It is tough to read about inflation worries without reading the more alarmist and extreme predictions of hyper-inflation. Like the article I posted on January 10th, this article is a very brief history lesson on four country’s hyper-inflation experiences. The authors then argue that the USA situation is different than was the case in these historical examples, and therefore hyper-inflation will not happen in the States. Interesting enough to make it worth the quick read.
I do believe that governments everywhere have promised far more than can ever be delivered under the status quo. Without the political will to reduce these over-promises or increase taxes to pay for them, inflation remains one of a few tools by which to “manage” this dilemma.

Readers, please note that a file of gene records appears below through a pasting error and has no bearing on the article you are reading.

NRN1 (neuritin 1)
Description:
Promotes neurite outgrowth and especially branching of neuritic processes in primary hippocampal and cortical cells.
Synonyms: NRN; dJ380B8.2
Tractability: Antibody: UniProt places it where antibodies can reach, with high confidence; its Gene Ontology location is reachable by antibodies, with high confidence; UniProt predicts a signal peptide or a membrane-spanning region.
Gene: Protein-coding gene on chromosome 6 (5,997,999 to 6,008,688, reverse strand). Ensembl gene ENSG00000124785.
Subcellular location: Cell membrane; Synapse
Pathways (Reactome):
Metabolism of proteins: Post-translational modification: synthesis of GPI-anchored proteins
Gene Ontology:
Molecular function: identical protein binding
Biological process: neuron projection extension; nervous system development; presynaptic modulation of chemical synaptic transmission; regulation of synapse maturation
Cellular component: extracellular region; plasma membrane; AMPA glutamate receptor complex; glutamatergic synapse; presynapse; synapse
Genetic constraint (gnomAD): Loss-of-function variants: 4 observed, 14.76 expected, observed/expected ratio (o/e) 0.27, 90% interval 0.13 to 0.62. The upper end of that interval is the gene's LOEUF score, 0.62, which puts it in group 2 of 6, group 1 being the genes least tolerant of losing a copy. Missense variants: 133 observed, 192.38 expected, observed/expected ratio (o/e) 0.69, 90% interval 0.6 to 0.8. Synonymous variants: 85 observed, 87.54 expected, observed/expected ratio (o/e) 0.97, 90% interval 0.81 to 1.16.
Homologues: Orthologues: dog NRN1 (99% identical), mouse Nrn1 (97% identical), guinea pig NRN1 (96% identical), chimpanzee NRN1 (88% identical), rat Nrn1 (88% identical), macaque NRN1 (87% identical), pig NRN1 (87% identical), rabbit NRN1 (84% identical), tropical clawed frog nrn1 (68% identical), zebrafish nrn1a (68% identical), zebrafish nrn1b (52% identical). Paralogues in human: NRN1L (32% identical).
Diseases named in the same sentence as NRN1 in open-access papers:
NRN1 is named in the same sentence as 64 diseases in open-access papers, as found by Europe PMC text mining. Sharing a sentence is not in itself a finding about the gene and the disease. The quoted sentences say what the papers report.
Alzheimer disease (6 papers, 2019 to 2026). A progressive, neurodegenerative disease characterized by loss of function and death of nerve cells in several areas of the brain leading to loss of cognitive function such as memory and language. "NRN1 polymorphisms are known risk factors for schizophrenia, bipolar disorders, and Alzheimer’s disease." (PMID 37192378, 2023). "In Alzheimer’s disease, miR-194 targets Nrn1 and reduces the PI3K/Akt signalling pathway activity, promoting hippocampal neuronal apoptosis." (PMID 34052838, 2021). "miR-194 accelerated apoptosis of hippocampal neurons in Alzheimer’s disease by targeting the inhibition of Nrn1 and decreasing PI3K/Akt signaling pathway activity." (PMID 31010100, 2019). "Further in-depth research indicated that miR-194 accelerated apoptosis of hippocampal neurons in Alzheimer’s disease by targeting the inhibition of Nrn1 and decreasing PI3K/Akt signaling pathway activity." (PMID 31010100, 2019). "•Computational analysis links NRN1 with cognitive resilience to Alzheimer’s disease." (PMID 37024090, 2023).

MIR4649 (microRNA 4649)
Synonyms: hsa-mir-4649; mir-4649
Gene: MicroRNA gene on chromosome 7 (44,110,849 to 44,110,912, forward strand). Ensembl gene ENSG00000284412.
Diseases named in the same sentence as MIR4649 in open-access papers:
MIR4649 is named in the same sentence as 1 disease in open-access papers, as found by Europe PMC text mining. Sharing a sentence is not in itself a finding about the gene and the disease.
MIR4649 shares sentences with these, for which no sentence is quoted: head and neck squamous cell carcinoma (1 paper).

To be clear, I do NOT feel North America is headed for hyper-inflation. I do believe we will experience regular 70’s-style inflation with continued bail-outs, quantitative easing, money printing, etc…. and this will do plenty of damage. Only once the voting public experiences the effects of this higher inflation, will the political will for true change emerge.
Excerpt from the article:
There is a specter haunting our economic debate — the specter of hyperinflation. A depressing number of arguments the past few months (and years) can be reduced to the following exchange: “We need more stimulus!” “If we keep spending, we’ll just end up like Greece!” “Greece is mostly in trouble because they can’t print their own money.” “Great, you want us to print money and end up like the Weimar Republic!“